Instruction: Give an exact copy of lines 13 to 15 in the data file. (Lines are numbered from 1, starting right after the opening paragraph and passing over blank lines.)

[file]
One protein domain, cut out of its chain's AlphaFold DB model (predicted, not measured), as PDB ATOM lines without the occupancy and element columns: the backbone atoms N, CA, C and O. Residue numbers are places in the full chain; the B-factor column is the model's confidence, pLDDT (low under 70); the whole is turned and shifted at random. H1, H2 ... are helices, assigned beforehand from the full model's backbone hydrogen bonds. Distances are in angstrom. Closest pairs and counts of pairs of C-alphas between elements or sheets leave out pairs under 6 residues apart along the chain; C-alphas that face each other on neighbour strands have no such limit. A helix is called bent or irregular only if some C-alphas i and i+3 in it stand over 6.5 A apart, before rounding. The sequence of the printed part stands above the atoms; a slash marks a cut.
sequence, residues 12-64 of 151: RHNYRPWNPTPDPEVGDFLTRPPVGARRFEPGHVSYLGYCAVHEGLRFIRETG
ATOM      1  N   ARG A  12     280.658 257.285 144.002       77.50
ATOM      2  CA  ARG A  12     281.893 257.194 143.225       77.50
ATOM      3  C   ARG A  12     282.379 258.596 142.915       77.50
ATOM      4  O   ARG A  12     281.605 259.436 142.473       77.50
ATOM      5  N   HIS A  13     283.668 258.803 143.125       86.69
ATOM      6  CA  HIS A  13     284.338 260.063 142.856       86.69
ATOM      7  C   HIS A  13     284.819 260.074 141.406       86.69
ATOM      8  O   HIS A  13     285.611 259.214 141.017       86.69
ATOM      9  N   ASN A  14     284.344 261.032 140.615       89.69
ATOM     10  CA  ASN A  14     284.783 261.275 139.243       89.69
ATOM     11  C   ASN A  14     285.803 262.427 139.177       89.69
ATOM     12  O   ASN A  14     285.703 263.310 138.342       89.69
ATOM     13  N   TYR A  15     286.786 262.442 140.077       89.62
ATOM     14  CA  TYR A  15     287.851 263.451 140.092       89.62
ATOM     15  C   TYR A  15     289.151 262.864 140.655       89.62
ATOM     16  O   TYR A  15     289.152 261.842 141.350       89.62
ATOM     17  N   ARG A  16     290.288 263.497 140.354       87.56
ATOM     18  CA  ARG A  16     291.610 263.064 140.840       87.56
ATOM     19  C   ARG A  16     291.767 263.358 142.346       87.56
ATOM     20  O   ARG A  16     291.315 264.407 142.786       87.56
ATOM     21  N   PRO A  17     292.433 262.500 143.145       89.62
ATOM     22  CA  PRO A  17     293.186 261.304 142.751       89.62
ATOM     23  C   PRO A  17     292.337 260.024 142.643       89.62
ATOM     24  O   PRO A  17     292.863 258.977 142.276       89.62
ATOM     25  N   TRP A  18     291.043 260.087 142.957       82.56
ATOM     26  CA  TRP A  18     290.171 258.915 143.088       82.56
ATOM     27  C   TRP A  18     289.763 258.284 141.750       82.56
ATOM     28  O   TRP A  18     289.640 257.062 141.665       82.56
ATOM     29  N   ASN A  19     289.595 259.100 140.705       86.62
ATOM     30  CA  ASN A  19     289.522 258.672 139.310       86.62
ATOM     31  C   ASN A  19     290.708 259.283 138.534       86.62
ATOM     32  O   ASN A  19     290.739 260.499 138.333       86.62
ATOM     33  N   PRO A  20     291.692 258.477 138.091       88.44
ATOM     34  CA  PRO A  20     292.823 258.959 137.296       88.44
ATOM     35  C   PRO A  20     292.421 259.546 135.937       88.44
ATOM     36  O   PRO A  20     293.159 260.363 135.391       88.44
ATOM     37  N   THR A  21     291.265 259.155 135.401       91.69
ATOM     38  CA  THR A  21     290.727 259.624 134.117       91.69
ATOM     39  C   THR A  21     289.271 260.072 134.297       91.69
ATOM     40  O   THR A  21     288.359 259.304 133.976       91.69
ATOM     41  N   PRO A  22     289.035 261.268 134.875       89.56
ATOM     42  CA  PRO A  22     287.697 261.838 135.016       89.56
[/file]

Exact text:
ATOM     12  O   ASN A  14     285.703 263.310 138.342       89.69
ATOM     13  N   TYR A  15     286.786 262.442 140.077       89.62
ATOM     14  CA  TYR A  15     287.851 263.451 140.092       89.62